In a surprise shakeup, President Joe Biden today (July 12) unveiled the first scientific image released by the James Webb Space Telescope (JWST), NASA’s next-generation infrared observatory.
The spectacular image, taken by JWST’s Near Infrared Camera (NIRCam), is the highest resolution image of the infrared universe ever captured. Made possible by a fortuitous alignment, the image features SMACS 0723, a massive galaxy cluster in the foreground that magnifies and distorts our view of more distant cosmic objects behind it.
“If you hold a grain of sand on the tip of your finger at arm’s length, that’s the part of the universe you see – just a tiny grain of the universe,” the NASA administrator said. , Bill Nelson, during the announcement. Thanks to a phenomenon known as gravitational lensing, where massive collections of foreground galaxies serve as magnifying lenses for more distant objects, “we’re looking back more than 13 billion years,” Nelson said. The gravitational lens allows astronomers to study the most distant galaxies in the universe, those that would otherwise remain beyond the reach of the most powerful telescopes.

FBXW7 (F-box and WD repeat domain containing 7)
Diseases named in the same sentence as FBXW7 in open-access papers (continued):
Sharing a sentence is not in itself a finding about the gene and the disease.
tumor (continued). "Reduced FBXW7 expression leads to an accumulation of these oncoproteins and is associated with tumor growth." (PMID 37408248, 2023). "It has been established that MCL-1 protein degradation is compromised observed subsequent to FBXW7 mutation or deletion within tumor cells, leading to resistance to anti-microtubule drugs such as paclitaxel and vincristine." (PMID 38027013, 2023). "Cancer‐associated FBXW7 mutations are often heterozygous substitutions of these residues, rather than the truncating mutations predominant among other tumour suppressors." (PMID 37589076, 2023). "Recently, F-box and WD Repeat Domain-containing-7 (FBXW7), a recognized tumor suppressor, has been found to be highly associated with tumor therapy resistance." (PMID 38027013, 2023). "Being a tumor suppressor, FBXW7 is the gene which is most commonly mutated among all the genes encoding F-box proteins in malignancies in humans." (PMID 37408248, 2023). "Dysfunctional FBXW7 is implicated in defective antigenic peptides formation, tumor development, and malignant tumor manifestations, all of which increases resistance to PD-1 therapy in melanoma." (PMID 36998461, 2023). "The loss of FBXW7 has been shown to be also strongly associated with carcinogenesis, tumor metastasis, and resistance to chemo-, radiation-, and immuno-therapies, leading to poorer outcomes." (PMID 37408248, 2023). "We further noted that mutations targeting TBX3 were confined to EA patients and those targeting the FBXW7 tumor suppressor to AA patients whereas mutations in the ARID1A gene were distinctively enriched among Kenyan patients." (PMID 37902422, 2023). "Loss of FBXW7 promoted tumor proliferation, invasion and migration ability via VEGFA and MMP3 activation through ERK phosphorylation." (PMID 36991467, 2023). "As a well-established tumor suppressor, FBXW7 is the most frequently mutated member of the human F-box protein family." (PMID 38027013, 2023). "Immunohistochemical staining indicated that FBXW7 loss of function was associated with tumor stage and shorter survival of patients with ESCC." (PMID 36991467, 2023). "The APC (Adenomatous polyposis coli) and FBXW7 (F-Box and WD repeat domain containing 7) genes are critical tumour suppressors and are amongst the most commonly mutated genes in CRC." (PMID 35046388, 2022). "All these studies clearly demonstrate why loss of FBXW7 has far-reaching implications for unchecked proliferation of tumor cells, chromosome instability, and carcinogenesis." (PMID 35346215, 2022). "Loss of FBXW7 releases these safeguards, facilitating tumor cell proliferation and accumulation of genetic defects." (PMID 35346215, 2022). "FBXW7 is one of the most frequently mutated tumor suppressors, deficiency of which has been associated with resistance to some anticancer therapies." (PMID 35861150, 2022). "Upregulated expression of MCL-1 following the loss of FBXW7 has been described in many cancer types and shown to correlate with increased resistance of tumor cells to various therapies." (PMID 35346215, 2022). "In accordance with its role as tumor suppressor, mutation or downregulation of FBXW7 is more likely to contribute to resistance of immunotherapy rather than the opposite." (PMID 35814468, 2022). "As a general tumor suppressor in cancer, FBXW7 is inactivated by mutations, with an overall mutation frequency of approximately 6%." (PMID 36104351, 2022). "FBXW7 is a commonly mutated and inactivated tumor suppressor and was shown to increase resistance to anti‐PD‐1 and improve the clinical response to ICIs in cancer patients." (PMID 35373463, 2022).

NASA plans to release the remaining four images and data that make up JWST’s first set of science observations tomorrow (July 12) at 9:30 a.m. CT. You can watch the live image stream below, courtesy of NASA TV.